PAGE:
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Holmes Osborne, CFA
Holmes Osborne, CFA
Articles (231)  | Author's Website |

Heavy Equipment Manufacturers in a Dangerous Bubble

Heavy equipment can be bought half-off, this does not portend good things for the stocks

It appears that heavy equipment manufacturers are in a bubble. I wrote four articles this week on Caterpillar (NYSE:CAT), John Deere (NYSE:DE), CNH Industrial (NYSE:CNHI) and Agco (NYSE:AGCO). In reality, my research shines a light on something that no one in the main stream financial press and research firms seems to be saying: the bottom has fallen out of the heavy equipment market and that these stocks are way overpriced.

In the previous four articles, I researched sales at the auction house Ritchie Brothers (RB). Having bought a small amount of equipment at Ritchie Brothers, I am familiar with the process. Basically, the seller takes in their equipment, Ritchie Brothers has a facility and huge marketing presence, and the seller pays about a 15% commission (it could be less for higher priced equipment).

The results from recent auctions across the U.S. show time and again that farmers, miners, construction companies and others that may want to buy heavy equipment slightly used for about half-off what is brand new. This does not portend good things for the equipment manufacturers.

I encourage you to look up a piece of newer equipment and find what it is selling for at auction and then find what it is selling for brand new. Remember, heavy equipment buyers do not care if there are a few scratches. They are looking for functionality. My simple rule of thumb is that 1,000 hours on a piece of heavy equipment is about 20,000 miles on a used car.

So what does this portend for financial markets? Caterpillar is a component of the Dow Jones Industrial Average and is way overpriced. This could affect the Dow, which is a huge indicator of the overall economy. It is also held by thousands of mutual funds and pensions. Its 3.73% dividend yield is illusionary. Dividends come from free cash flow and free cash flow comes (in part) from positive net income. Why would heavy equipment buyers purchase a $300,000 brand new dozer when they can get one slightly used at auction for half off? I am talking one with a few hundred hours of time on the odometer, or whatever they call an odometer on a dozer.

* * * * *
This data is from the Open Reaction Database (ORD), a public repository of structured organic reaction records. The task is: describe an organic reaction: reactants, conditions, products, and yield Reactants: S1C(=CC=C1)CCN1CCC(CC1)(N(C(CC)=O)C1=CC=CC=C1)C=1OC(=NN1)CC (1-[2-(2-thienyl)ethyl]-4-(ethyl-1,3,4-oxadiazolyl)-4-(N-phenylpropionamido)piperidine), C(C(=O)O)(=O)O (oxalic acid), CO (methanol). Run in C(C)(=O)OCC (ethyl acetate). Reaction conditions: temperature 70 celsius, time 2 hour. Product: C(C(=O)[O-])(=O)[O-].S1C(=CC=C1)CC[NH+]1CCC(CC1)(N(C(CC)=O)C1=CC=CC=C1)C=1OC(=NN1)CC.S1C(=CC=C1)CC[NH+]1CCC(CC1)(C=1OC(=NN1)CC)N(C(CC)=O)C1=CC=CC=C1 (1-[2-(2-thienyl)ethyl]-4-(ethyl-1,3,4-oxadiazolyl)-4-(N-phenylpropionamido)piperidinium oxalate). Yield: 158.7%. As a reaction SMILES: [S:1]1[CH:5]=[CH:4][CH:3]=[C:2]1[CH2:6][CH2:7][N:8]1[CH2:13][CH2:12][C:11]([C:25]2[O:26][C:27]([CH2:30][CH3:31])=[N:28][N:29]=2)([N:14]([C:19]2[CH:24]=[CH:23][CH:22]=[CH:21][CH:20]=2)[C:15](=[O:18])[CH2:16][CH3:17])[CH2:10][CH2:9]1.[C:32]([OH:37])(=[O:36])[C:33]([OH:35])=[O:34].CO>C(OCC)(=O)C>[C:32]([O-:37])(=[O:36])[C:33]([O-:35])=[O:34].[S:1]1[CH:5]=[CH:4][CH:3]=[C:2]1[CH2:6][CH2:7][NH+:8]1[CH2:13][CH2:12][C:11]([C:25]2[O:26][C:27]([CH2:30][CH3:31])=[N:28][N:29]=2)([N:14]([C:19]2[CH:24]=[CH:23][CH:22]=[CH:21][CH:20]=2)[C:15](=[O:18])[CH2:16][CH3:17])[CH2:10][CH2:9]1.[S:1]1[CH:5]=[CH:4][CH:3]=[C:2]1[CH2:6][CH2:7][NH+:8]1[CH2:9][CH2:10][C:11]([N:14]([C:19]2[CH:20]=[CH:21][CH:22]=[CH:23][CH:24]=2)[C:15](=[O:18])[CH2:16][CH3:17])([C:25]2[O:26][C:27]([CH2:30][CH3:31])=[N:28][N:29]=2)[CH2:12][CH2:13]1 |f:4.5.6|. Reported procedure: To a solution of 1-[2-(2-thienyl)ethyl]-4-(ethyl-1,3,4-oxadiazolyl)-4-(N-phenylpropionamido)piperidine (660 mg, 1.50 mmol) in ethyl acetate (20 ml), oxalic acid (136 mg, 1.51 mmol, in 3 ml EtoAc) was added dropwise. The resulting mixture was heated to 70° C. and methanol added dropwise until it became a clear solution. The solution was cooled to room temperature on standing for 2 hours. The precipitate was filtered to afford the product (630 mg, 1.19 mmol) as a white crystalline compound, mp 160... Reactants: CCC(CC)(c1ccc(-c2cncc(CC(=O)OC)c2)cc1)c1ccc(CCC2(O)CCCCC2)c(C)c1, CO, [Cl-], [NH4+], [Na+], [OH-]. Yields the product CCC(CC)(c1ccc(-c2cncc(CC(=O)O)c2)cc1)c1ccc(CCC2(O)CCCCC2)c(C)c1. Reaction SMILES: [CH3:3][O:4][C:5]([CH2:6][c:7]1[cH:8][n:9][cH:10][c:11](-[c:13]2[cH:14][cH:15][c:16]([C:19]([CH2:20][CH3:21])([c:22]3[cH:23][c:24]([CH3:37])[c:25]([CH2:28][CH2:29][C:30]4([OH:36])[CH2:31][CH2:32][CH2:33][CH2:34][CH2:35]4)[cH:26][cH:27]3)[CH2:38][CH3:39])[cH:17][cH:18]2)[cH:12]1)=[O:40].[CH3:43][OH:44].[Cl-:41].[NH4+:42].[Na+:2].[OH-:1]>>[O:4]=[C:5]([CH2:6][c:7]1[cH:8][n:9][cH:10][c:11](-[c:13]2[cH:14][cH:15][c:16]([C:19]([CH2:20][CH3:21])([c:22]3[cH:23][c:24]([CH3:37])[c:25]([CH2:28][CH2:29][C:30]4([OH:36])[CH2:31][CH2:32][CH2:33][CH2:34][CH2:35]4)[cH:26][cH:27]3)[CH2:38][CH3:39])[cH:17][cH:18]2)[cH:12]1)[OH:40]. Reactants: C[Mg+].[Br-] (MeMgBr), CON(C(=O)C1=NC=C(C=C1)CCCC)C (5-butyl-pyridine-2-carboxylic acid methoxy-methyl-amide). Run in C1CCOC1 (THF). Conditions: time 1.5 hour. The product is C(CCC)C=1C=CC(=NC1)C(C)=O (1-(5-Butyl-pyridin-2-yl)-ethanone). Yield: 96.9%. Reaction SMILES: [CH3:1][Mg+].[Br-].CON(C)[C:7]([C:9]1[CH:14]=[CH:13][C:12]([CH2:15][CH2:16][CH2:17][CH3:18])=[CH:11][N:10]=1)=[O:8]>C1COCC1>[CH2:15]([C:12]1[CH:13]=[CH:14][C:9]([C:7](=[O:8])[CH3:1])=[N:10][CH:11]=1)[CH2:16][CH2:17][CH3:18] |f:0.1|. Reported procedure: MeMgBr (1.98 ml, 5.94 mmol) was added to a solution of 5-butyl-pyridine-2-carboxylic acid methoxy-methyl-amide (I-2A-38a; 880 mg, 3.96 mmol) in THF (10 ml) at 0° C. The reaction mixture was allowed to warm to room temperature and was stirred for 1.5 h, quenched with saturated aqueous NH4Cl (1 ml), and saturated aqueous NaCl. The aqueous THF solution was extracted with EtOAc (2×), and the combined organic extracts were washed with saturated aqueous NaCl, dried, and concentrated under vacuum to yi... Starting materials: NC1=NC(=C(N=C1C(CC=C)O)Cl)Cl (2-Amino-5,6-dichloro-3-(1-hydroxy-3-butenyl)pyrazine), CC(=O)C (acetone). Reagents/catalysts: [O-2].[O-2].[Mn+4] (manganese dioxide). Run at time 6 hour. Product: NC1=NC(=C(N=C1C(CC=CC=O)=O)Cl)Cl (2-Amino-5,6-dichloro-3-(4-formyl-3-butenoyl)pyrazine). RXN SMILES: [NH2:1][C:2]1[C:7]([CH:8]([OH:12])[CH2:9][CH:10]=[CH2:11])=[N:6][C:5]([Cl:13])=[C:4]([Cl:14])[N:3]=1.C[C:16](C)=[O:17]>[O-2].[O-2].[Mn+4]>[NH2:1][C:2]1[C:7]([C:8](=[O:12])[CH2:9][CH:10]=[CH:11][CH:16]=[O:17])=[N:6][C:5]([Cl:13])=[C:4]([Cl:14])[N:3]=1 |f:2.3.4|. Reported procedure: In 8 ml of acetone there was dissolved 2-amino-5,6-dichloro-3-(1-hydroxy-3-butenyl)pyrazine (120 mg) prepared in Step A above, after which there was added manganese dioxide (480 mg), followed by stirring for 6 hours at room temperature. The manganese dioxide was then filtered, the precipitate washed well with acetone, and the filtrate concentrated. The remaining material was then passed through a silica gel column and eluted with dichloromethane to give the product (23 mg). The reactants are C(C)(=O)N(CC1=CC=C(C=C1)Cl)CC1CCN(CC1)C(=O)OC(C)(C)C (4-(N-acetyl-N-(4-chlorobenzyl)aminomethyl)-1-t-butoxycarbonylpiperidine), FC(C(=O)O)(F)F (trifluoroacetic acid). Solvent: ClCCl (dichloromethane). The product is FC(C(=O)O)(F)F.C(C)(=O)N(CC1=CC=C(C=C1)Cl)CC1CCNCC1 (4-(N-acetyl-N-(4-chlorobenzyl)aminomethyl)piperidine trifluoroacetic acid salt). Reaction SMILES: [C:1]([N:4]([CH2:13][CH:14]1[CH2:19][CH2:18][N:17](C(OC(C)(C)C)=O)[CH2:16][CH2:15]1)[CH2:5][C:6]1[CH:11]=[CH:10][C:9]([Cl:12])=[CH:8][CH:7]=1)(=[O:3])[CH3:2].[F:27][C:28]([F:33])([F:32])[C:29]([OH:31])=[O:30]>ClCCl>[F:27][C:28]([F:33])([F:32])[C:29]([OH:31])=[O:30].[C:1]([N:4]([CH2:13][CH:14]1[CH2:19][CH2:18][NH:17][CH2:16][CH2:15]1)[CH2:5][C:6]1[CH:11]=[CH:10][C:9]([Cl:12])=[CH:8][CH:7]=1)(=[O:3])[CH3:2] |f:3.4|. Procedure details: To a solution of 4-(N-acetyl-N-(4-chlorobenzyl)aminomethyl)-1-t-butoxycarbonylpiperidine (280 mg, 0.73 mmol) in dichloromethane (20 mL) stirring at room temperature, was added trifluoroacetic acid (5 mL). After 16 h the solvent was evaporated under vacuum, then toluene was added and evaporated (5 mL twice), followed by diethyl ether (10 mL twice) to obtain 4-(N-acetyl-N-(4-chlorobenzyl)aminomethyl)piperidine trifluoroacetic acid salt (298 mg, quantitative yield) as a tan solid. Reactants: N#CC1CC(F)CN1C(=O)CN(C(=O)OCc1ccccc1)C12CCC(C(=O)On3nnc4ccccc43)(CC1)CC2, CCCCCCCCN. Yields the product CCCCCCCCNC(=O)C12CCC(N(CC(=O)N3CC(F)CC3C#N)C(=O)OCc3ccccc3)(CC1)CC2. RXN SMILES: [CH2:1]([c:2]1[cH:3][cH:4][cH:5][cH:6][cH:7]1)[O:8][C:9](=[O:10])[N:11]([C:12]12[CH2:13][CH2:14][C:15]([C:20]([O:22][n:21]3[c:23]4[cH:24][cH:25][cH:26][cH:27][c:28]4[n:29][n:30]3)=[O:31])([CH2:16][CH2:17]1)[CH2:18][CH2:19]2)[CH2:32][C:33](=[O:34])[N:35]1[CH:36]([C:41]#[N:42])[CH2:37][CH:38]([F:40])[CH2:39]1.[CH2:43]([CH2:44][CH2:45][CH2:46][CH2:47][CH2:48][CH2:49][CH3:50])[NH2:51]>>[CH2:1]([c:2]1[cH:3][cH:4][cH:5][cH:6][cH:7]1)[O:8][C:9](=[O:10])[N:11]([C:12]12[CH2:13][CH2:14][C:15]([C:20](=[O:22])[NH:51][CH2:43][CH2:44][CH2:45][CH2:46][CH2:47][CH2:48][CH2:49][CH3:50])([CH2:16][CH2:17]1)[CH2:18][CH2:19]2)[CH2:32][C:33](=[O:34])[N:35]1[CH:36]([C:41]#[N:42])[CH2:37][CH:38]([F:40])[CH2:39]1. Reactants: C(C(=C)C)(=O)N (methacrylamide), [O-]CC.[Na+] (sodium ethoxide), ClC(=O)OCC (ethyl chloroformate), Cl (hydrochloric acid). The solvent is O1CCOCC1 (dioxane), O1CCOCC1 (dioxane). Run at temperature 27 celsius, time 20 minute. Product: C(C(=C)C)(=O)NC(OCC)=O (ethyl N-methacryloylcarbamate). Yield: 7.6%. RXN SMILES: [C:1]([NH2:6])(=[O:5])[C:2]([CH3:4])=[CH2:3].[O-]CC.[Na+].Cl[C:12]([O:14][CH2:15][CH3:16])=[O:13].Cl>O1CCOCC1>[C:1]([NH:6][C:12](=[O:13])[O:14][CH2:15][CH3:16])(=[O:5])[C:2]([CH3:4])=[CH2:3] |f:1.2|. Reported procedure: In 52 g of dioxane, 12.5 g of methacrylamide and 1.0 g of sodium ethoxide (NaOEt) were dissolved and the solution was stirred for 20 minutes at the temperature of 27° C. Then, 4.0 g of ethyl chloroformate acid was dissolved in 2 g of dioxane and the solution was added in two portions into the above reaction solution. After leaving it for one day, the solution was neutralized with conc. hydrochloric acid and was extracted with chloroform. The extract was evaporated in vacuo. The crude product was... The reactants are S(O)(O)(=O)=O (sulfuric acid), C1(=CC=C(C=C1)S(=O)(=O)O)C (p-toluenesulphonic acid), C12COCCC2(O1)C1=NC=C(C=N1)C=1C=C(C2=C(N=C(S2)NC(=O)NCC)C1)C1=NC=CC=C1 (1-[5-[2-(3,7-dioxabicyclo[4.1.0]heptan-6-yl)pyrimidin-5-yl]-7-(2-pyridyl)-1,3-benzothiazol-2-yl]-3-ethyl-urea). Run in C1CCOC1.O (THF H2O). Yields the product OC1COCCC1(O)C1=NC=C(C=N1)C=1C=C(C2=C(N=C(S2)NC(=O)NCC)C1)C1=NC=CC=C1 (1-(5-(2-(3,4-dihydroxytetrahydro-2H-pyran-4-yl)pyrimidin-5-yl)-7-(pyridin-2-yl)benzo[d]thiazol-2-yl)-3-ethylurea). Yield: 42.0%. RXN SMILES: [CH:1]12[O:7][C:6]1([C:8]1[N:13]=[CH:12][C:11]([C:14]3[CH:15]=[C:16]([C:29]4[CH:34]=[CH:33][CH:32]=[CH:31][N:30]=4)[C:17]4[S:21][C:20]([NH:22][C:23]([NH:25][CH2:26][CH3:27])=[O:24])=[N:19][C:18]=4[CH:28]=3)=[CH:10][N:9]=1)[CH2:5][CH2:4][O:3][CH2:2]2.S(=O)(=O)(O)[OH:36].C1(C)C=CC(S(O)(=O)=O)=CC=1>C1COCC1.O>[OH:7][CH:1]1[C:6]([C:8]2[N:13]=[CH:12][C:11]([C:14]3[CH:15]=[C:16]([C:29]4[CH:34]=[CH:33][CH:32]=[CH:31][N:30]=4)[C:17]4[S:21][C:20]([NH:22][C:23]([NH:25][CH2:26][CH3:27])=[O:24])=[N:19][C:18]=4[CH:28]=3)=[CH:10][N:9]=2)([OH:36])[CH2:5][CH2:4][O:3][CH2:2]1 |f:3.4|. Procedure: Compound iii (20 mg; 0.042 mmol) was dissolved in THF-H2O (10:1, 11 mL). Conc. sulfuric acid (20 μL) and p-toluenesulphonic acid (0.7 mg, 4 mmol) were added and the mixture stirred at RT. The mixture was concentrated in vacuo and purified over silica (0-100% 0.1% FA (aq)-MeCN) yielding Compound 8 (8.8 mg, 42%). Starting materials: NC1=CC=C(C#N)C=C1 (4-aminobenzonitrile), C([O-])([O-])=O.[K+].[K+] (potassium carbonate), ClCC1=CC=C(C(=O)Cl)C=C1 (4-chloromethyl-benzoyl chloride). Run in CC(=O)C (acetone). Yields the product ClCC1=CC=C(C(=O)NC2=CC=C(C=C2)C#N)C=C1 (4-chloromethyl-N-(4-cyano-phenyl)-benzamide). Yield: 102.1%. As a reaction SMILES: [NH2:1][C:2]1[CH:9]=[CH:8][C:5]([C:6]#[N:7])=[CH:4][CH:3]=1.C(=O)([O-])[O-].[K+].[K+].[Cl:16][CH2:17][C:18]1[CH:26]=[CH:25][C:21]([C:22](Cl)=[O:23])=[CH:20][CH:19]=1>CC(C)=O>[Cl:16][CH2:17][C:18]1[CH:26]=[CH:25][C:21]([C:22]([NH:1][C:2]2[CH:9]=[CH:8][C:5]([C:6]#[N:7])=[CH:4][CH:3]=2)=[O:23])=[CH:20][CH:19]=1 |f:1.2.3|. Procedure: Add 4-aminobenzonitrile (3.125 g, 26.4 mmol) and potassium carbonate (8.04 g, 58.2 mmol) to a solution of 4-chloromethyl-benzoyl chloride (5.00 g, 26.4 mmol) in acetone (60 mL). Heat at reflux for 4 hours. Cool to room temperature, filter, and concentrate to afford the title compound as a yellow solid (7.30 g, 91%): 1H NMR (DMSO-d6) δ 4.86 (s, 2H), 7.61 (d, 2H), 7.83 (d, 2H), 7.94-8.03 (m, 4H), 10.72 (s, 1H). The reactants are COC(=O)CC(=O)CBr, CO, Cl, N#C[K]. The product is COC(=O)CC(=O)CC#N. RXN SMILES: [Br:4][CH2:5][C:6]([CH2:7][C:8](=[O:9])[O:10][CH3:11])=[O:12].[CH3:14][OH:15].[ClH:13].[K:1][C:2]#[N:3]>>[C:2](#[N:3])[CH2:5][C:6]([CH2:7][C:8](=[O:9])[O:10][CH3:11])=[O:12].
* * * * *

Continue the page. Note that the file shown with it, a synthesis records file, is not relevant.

Also, how many billions of dollars in fixed income is outstanding from the heavy equipment manufacturers? $100 billion in the U.S. alone? It is not a bad guess. And most of that debt only yields a few percentage points. I recently found 10 year Cat Financial debt yielding not even 2.5%. No, thanks. We liquidated quite a bit of our CNH Industrial debt (but not the shorter term maturities). We also kept our Agco debt because Agco has a more pleasant balance sheet than the other three mentioned. We sold stock in Deere, CNHI and Agco this week at Osborne Global Investors. Including dividends, we broke even on the three (luckily).

Ever see the movie the Big Short? I feel like I am in a Big Short moment. If I owned a hedge fund (which I do not) I would short these stocks (which I am not). Of course, the reverberations of heavy equipment will not spill over into the global economy like housing, but there are sure to be deleterious effects.

I am going to list as many heavy equipment manufacturers that I can so that they might link to this article: Titan (NASDAQ:TITN), Gencor (NASDAQ:GENC), Joy Global (NYSE:JOY), Terex (NYSE:TEX), Manitowoc (NYSE:MTW), Astec (NASDAQ:ASTC), H&E Equipment (HEES), Komatsu (KMTUY), Kubota (KUBTY), Doosan, Hitachi Construction (HTCMF, HTCMY) and Wacker Neuson (WKCMF, WKCMY).

I Googled “heavy equipment selling much less used than new” under News and about the only thing I could find was my article on Yahoo Finance, which I wrote for GuruFocus yesterday. I did find an article posted by Aggregate Research that discussed the slowdown of new equipment sales in China. Of course, everyone knows that the heavy equipment manufacturers have lost sales. Here is an article from China Daily that states that the heavy equipment manufacturers are wanting to partner with auctions houses in China. What I do not find anywhere is this half-off phenomenon. I see no reason to buy new heavy equipment whatsoever. Only a fool would hold these stocks at these prices. A bigger fool would hold debt at these prices.

Disclosure: We own debt in Agco and CNHI.

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About the author:

Holmes Osborne, CFA
Holmes Osborne is principal of Osborne Global Investors.

Visit Holmes Osborne, CFA's Website

Rating: 2.5/5 (2 votes)



Praveen Chawla
Praveen Chawla premium member - 2 years ago

Lots of sales comes from maintenance and parts.

Holmes Osborne, CFA
Holmes Osborne, CFA - 2 years ago    Report SPAM
No Praveem. A small amount of sales comes from parts.
Rgarga - 2 years ago    Report SPAM
Mtm - 2 years ago    Report SPAM

I still don't het your point Holmes. Are you saying that eventually no new equipment will ever be sold? That's impossible, at some point someone has to buy new equipment. The only thing that could happen is that (temporarily) new equipment sales slump.

Holmes Osborne, CFA
Holmes Osborne, CFA - 2 years ago    Report SPAM
You should buy stock then MTM
Mtm - 2 years ago    Report SPAM

So summarizing, you're saying today's tractors will still be around in 50 or 100 years without any replacements needed? Great train of thought....

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